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Act II.
Dei. (Without.) Pray admit me, good people. |
It’s a lady in want of shelter and refreshment.
Lance. Ods-flesh ! away with the venison; brings
the bacon—and now open the door, Naunty : Per- •
haps some visitor to the Castle, who has lost her road |
in the dark.
Dame Ellismere opens the door, and Deborah,!
enters. Dame Ellismere keeps curtseying, and.
Lance, viith great respect, offers her a chair.
Dame. Your ladyship is truly welcome to the shel¬
ter of our humble roof.
Lance. Will your ladyship condescend to pick a
morsel ?
Deb. I am faint with walking, so I’ll try and
force down a glass of your home-brewed and a sliced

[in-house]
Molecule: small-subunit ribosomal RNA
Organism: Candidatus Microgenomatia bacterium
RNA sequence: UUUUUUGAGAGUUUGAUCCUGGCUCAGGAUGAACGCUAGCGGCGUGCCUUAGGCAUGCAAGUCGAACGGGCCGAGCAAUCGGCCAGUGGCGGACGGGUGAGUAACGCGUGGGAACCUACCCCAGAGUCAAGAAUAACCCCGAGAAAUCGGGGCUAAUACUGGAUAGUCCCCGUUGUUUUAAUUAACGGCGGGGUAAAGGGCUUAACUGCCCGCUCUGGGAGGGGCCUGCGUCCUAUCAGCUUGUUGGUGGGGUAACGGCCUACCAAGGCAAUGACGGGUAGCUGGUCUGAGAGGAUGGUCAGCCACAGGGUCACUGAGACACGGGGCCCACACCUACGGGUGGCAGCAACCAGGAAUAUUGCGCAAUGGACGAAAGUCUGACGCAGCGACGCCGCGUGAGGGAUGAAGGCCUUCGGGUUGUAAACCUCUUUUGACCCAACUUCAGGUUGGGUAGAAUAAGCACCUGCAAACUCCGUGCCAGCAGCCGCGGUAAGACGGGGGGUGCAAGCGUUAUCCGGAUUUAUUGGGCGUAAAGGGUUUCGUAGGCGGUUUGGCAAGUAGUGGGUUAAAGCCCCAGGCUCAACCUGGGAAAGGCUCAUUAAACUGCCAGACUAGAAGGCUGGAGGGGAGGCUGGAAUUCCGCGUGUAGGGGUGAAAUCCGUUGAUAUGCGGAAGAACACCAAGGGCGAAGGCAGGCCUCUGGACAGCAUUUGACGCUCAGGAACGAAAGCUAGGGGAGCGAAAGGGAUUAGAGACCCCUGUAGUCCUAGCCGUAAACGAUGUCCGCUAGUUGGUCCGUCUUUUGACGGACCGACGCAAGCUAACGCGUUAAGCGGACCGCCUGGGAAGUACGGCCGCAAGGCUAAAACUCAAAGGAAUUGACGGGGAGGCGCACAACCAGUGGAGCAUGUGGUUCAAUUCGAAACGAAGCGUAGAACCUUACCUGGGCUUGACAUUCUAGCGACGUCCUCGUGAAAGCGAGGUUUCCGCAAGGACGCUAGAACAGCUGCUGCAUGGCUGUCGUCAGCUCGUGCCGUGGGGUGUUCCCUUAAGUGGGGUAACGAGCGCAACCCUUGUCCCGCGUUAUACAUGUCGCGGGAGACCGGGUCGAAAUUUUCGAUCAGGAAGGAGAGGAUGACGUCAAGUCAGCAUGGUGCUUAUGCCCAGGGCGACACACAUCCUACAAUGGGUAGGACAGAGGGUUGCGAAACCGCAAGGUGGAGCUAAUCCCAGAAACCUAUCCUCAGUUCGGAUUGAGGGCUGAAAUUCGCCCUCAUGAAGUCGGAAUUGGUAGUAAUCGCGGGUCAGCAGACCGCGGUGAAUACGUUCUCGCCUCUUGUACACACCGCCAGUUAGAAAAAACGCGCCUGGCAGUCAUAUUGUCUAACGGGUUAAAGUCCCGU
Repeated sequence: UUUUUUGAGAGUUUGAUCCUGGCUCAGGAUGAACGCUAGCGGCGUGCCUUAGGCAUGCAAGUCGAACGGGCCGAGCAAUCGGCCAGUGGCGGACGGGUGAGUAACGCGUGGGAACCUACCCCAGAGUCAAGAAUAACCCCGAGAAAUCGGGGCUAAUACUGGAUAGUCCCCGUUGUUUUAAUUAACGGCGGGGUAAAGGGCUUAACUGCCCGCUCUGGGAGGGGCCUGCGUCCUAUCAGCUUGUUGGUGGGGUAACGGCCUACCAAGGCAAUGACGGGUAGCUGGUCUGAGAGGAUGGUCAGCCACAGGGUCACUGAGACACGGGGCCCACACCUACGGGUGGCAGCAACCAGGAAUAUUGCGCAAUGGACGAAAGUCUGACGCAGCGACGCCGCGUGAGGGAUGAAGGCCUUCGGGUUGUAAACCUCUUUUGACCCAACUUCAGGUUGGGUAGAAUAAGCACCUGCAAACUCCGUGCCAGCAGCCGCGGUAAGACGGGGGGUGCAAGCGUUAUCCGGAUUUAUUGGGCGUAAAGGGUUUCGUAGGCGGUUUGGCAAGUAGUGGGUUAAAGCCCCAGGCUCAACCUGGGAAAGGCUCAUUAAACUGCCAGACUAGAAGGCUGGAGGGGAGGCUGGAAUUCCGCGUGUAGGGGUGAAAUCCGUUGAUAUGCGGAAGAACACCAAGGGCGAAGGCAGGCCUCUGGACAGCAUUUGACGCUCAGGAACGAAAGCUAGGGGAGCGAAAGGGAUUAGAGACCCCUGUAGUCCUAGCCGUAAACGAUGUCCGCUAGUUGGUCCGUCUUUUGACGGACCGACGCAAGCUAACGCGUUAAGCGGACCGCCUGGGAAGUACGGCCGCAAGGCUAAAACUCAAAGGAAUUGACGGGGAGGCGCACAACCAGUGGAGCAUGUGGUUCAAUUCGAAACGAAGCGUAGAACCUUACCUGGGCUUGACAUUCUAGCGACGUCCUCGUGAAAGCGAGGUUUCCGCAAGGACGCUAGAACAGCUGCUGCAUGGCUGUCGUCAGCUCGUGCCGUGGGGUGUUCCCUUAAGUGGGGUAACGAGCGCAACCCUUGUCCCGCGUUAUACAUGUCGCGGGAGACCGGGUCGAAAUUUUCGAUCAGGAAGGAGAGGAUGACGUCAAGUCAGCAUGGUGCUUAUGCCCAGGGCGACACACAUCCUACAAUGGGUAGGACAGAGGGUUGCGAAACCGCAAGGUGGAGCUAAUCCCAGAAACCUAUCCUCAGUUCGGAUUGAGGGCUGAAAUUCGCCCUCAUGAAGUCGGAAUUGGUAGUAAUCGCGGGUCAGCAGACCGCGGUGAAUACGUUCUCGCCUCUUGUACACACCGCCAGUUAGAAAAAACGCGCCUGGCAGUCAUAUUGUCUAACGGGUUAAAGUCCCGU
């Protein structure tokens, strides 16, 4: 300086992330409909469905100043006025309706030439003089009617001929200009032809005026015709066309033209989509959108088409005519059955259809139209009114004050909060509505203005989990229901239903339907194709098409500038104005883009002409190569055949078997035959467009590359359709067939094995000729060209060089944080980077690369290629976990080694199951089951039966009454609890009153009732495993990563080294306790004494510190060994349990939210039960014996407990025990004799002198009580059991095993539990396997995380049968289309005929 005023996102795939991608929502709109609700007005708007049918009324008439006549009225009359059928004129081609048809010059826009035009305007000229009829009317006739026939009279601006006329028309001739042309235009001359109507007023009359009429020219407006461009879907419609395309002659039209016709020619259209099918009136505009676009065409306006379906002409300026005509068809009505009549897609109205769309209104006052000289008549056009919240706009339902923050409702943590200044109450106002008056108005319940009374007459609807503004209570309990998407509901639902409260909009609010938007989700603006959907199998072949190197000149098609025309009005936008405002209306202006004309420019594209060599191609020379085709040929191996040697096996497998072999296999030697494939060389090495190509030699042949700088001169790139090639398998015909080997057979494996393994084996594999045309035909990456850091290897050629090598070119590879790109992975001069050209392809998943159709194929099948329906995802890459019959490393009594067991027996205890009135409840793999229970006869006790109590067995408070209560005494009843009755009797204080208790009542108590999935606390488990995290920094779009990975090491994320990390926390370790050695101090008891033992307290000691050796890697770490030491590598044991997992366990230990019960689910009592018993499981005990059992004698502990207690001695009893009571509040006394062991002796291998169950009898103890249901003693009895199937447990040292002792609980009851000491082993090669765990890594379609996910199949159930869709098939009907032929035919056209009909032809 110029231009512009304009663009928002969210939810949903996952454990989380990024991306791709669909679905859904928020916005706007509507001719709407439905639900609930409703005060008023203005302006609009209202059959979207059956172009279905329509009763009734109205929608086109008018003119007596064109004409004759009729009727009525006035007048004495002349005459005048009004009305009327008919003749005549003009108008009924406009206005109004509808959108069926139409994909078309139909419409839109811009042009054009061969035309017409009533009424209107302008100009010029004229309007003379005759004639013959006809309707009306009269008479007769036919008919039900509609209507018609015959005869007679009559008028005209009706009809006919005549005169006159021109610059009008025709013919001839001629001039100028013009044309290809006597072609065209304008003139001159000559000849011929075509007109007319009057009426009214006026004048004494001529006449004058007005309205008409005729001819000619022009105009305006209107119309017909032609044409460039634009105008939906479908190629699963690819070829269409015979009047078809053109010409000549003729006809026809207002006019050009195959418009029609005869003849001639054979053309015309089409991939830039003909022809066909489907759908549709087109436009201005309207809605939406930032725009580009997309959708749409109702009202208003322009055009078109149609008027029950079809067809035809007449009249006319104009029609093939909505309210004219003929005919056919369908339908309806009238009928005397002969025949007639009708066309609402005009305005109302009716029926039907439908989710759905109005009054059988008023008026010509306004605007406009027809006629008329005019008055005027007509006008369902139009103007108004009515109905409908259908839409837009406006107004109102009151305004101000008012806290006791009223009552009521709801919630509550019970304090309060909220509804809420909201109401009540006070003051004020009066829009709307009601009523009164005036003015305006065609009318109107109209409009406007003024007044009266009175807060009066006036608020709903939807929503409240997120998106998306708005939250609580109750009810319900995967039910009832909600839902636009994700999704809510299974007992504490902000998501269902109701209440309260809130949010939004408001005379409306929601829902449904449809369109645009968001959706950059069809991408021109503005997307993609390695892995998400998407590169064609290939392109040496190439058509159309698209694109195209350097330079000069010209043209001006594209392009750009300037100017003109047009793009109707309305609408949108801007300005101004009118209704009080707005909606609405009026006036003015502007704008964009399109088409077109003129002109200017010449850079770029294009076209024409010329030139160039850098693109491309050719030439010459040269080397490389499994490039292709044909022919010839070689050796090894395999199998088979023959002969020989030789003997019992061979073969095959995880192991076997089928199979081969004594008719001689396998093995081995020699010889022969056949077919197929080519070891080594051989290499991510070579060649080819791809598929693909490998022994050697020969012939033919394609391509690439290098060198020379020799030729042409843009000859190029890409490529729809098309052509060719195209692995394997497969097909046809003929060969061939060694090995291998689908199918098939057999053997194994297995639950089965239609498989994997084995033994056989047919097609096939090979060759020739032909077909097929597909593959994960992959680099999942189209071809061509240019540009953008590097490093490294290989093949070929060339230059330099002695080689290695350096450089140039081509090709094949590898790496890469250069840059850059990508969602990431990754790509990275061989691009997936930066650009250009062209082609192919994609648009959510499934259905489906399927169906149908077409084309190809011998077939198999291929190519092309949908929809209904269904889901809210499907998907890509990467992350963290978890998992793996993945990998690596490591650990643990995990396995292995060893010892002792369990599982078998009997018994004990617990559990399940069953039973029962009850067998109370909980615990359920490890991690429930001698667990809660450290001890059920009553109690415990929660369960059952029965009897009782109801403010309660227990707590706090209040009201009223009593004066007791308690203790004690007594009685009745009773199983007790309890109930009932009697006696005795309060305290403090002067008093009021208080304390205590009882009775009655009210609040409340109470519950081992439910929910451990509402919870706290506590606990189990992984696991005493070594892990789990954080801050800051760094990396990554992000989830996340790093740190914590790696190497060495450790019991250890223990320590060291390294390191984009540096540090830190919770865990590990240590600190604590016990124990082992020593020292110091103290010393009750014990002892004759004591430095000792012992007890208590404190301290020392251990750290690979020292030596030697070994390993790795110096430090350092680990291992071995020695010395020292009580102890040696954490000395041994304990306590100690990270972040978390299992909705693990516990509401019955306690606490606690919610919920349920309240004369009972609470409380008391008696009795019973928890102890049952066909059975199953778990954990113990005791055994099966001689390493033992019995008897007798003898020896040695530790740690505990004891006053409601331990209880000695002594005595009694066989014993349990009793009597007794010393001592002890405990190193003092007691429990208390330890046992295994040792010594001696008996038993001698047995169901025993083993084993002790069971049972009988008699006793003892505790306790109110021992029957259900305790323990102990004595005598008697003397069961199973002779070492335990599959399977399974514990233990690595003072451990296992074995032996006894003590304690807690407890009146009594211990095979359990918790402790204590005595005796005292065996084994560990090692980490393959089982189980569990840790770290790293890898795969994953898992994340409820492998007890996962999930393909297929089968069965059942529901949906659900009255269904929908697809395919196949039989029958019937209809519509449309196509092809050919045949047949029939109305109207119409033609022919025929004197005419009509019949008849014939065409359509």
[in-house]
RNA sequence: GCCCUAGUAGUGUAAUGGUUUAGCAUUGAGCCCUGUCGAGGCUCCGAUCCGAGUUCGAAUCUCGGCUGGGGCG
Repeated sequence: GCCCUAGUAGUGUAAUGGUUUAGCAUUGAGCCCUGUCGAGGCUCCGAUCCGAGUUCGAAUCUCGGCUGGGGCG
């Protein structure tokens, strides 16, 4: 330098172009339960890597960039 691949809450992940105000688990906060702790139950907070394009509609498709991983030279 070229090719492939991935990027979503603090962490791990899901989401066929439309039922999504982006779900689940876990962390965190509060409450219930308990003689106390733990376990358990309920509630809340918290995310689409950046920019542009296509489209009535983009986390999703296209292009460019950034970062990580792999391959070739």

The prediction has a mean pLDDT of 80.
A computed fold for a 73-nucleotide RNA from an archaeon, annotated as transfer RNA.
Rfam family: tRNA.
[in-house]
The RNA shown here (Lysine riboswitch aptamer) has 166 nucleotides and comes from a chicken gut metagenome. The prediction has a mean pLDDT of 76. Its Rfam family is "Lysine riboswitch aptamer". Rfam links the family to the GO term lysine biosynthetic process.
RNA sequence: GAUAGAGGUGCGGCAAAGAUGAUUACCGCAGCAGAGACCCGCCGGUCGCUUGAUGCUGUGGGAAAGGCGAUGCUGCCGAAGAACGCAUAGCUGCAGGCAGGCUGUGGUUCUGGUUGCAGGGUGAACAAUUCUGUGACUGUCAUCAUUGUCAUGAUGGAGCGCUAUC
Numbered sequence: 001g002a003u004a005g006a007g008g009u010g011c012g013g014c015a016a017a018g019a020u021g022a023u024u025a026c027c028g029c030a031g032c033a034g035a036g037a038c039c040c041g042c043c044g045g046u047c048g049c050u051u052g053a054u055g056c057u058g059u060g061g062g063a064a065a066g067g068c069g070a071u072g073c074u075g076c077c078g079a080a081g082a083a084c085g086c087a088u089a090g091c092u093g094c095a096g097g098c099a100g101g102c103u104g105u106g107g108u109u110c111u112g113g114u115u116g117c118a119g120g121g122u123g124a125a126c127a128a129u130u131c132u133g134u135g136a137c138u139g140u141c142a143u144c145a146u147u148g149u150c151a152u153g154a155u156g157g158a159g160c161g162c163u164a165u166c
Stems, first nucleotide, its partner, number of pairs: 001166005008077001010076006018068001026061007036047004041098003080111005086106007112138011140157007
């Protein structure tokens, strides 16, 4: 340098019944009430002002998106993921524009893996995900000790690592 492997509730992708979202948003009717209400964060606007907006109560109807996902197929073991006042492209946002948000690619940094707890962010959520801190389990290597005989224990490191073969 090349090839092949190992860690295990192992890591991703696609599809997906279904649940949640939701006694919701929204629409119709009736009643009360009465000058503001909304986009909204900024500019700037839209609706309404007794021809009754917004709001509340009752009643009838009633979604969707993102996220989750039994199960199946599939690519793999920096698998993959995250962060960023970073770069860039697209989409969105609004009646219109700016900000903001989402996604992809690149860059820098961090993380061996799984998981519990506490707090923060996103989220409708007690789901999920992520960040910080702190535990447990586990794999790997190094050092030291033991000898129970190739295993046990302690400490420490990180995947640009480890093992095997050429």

or two of your venison.
Lance. A slice or two of our venison, i’fackins !
Her ladyship has as sharp a nose as his reverence.]
Oh, certainly !—Here, Naunty.
( They busy themselves in re-covering the table, j
Deb. How greatly a few years must have improv¬
ed me. They have not the least remembrance of
me, poor wretches !
Dame. (Comes forward, and curtseys.) Supper’*
ready, my lady.
Lance. Here’s the home-brewed, an please your
Deb. Ay, give me the precious beverage. (She
drinks deep.)
Lance. How like his reverence her ladyship is, in
regard to venison and home-brewed.
Deb. Lance, my man, here’s to you.—(Drinks
Lance. Ods my heart, her ladyship will get muzii
So please your ladyship—